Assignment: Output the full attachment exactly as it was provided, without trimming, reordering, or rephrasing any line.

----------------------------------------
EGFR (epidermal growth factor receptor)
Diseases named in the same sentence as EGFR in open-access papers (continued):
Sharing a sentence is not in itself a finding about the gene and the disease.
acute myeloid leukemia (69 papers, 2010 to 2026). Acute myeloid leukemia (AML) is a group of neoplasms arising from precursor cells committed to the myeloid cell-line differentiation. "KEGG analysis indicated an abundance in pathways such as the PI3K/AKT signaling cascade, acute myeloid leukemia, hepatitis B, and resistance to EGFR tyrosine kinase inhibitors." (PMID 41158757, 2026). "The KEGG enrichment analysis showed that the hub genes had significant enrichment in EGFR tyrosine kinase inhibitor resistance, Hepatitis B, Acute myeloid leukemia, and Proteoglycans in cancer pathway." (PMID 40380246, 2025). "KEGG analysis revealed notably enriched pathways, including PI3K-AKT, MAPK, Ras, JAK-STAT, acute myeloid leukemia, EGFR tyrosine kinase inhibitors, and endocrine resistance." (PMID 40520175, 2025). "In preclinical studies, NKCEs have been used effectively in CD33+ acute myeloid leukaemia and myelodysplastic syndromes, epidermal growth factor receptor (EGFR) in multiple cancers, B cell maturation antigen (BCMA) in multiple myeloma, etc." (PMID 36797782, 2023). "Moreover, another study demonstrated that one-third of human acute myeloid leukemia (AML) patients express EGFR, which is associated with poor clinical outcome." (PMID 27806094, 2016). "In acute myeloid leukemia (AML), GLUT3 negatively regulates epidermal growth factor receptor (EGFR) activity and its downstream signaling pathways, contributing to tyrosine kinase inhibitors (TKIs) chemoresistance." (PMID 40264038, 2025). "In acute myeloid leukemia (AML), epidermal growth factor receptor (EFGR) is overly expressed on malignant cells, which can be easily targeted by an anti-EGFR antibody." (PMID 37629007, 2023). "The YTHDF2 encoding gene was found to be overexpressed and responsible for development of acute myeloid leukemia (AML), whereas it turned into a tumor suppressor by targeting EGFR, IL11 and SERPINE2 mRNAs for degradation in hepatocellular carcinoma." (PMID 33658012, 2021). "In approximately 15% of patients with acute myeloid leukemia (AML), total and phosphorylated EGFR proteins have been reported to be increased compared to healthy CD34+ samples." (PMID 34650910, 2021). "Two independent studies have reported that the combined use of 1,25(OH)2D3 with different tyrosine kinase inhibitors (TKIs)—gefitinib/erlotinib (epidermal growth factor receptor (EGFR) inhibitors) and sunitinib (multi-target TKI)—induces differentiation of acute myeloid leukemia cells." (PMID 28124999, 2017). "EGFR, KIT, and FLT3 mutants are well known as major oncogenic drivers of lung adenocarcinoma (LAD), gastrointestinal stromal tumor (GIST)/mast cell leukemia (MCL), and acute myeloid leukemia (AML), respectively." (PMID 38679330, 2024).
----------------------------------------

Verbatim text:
EGFR (epidermal growth factor receptor)
Diseases named in the same sentence as EGFR in open-access papers (continued):
Sharing a sentence is not in itself a finding about the gene and the disease.
acute myeloid leukemia (69 papers, 2010 to 2026). Acute myeloid leukemia (AML) is a group of neoplasms arising from precursor cells committed to the myeloid cell-line differentiation. "KEGG analysis indicated an abundance in pathways such as the PI3K/AKT signaling cascade, acute myeloid leukemia, hepatitis B, and resistance to EGFR tyrosine kinase inhibitors." (PMID 41158757, 2026). "The KEGG enrichment analysis showed that the hub genes had significant enrichment in EGFR tyrosine kinase inhibitor resistance, Hepatitis B, Acute myeloid leukemia, and Proteoglycans in cancer pathway." (PMID 40380246, 2025). "KEGG analysis revealed notably enriched pathways, including PI3K-AKT, MAPK, Ras, JAK-STAT, acute myeloid leukemia, EGFR tyrosine kinase inhibitors, and endocrine resistance." (PMID 40520175, 2025). "In preclinical studies, NKCEs have been used effectively in CD33+ acute myeloid leukaemia and myelodysplastic syndromes, epidermal growth factor receptor (EGFR) in multiple cancers, B cell maturation antigen (BCMA) in multiple myeloma, etc." (PMID 36797782, 2023). "Moreover, another study demonstrated that one-third of human acute myeloid leukemia (AML) patients express EGFR, which is associated with poor clinical outcome." (PMID 27806094, 2016). "In acute myeloid leukemia (AML), GLUT3 negatively regulates epidermal growth factor receptor (EGFR) activity and its downstream signaling pathways, contributing to tyrosine kinase inhibitors (TKIs) chemoresistance." (PMID 40264038, 2025). "In acute myeloid leukemia (AML), epidermal growth factor receptor (EFGR) is overly expressed on malignant cells, which can be easily targeted by an anti-EGFR antibody." (PMID 37629007, 2023). "The YTHDF2 encoding gene was found to be overexpressed and responsible for development of acute myeloid leukemia (AML), whereas it turned into a tumor suppressor by targeting EGFR, IL11 and SERPINE2 mRNAs for degradation in hepatocellular carcinoma." (PMID 33658012, 2021). "In approximately 15% of patients with acute myeloid leukemia (AML), total and phosphorylated EGFR proteins have been reported to be increased compared to healthy CD34+ samples." (PMID 34650910, 2021). "Two independent studies have reported that the combined use of 1,25(OH)2D3 with different tyrosine kinase inhibitors (TKIs)—gefitinib/erlotinib (epidermal growth factor receptor (EGFR) inhibitors) and sunitinib (multi-target TKI)—induces differentiation of acute myeloid leukemia cells." (PMID 28124999, 2017). "EGFR, KIT, and FLT3 mutants are well known as major oncogenic drivers of lung adenocarcinoma (LAD), gastrointestinal stromal tumor (GIST)/mast cell leukemia (MCL), and acute myeloid leukemia (AML), respectively." (PMID 38679330, 2024).